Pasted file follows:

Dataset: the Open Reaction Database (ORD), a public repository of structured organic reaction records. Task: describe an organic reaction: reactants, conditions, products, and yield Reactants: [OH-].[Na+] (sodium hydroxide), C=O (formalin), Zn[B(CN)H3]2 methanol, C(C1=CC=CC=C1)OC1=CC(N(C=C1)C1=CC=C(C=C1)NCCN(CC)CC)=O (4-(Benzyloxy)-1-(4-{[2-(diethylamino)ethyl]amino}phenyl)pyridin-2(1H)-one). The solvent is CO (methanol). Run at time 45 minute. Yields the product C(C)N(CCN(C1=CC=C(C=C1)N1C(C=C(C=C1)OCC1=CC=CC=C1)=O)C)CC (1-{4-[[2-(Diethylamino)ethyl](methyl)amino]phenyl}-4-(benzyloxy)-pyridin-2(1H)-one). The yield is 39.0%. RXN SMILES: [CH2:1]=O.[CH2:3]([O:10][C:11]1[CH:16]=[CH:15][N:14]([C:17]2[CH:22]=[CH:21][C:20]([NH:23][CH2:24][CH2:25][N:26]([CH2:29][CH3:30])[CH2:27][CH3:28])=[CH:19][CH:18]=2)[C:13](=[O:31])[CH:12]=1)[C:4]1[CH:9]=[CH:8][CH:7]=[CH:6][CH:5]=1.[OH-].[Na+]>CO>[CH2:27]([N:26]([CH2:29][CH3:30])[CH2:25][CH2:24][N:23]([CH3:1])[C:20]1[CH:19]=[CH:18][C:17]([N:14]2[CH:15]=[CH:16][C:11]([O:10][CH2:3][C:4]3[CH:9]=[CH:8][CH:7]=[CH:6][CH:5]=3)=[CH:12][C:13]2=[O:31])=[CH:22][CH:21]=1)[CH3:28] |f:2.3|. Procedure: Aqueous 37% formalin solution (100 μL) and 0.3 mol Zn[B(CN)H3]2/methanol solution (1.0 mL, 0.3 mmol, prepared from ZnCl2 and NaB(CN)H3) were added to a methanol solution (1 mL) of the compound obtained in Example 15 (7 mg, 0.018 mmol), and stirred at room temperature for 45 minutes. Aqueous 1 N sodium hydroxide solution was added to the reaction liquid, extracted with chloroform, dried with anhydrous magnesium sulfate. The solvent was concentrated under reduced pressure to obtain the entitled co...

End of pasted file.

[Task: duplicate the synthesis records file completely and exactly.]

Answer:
Dataset: the Open Reaction Database (ORD), a public repository of structured organic reaction records. Task: describe an organic reaction: reactants, conditions, products, and yield Reactants: [OH-].[Na+] (sodium hydroxide), C=O (formalin), Zn[B(CN)H3]2 methanol, C(C1=CC=CC=C1)OC1=CC(N(C=C1)C1=CC=C(C=C1)NCCN(CC)CC)=O (4-(Benzyloxy)-1-(4-{[2-(diethylamino)ethyl]amino}phenyl)pyridin-2(1H)-one). The solvent is CO (methanol). Run at time 45 minute. Yields the product C(C)N(CCN(C1=CC=C(C=C1)N1C(C=C(C=C1)OCC1=CC=CC=C1)=O)C)CC (1-{4-[[2-(Diethylamino)ethyl](methyl)amino]phenyl}-4-(benzyloxy)-pyridin-2(1H)-one). The yield is 39.0%. RXN SMILES: [CH2:1]=O.[CH2:3]([O:10][C:11]1[CH:16]=[CH:15][N:14]([C:17]2[CH:22]=[CH:21][C:20]([NH:23][CH2:24][CH2:25][N:26]([CH2:29][CH3:30])[CH2:27][CH3:28])=[CH:19][CH:18]=2)[C:13](=[O:31])[CH:12]=1)[C:4]1[CH:9]=[CH:8][CH:7]=[CH:6][CH:5]=1.[OH-].[Na+]>CO>[CH2:27]([N:26]([CH2:29][CH3:30])[CH2:25][CH2:24][N:23]([CH3:1])[C:20]1[CH:19]=[CH:18][C:17]([N:14]2[CH:15]=[CH:16][C:11]([O:10][CH2:3][C:4]3[CH:9]=[CH:8][CH:7]=[CH:6][CH:5]=3)=[CH:12][C:13]2=[O:31])=[CH:22][CH:21]=1)[CH3:28] |f:2.3|. Procedure: Aqueous 37% formalin solution (100 μL) and 0.3 mol Zn[B(CN)H3]2/methanol solution (1.0 mL, 0.3 mmol, prepared from ZnCl2 and NaB(CN)H3) were added to a methanol solution (1 mL) of the compound obtained in Example 15 (7 mg, 0.018 mmol), and stirred at room temperature for 45 minutes. Aqueous 1 N sodium hydroxide solution was added to the reaction liquid, extracted with chloroform, dried with anhydrous magnesium sulfate. The solvent was concentrated under reduced pressure to obtain the entitled co...